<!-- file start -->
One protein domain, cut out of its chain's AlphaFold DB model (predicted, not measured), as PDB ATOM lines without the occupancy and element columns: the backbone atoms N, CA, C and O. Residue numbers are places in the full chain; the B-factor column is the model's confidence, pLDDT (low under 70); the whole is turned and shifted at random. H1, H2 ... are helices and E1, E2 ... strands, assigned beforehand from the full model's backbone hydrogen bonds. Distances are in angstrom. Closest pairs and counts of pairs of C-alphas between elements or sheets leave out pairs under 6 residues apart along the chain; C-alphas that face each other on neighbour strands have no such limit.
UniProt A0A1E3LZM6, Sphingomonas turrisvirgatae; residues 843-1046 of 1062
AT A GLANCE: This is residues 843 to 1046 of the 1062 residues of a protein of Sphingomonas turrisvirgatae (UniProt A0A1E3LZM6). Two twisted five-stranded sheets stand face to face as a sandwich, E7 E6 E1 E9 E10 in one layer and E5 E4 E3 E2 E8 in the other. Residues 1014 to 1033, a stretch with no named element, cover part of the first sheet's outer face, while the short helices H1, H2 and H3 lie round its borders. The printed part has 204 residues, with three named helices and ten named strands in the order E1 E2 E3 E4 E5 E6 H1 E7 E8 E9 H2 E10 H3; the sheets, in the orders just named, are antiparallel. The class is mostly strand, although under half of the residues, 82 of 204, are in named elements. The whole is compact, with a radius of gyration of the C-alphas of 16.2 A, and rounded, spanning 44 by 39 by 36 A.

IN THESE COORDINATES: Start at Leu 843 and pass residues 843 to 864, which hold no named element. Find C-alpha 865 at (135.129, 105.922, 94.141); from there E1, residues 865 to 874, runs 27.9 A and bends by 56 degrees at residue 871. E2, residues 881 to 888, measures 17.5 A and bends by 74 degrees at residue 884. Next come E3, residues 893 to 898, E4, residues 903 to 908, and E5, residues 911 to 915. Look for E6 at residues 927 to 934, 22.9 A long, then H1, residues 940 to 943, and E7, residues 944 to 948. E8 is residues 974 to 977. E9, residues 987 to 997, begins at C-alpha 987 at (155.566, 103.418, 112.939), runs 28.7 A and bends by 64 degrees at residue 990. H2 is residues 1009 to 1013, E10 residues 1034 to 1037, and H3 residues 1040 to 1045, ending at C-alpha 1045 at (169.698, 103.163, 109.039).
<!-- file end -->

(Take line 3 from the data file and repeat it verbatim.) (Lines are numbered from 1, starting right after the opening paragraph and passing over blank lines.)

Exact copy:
IN THESE COORDINATES: Start at Leu 843 and pass residues 843 to 864, which hold no named element. Find C-alpha 865 at (135.129, 105.922, 94.141); from there E1, residues 865 to 874, runs 27.9 A and bends by 56 degrees at residue 871. E2, residues 881 to 888, measures 17.5 A and bends by 74 degrees at residue 884. Next come E3, residues 893 to 898, E4, residues 903 to 908, and E5, residues 911 to 915. Look for E6 at residues 927 to 934, 22.9 A long, then H1, residues 940 to 943, and E7, residues 944 to 948. E8 is residues 974 to 977. E9, residues 987 to 997, begins at C-alpha 987 at (155.566, 103.418, 112.939), runs 28.7 A and bends by 64 degrees at residue 990. H2 is residues 1009 to 1013, E10 residues 1034 to 1037, and H3 residues 1040 to 1045, ending at C-alpha 1045 at (169.698, 103.163, 109.039).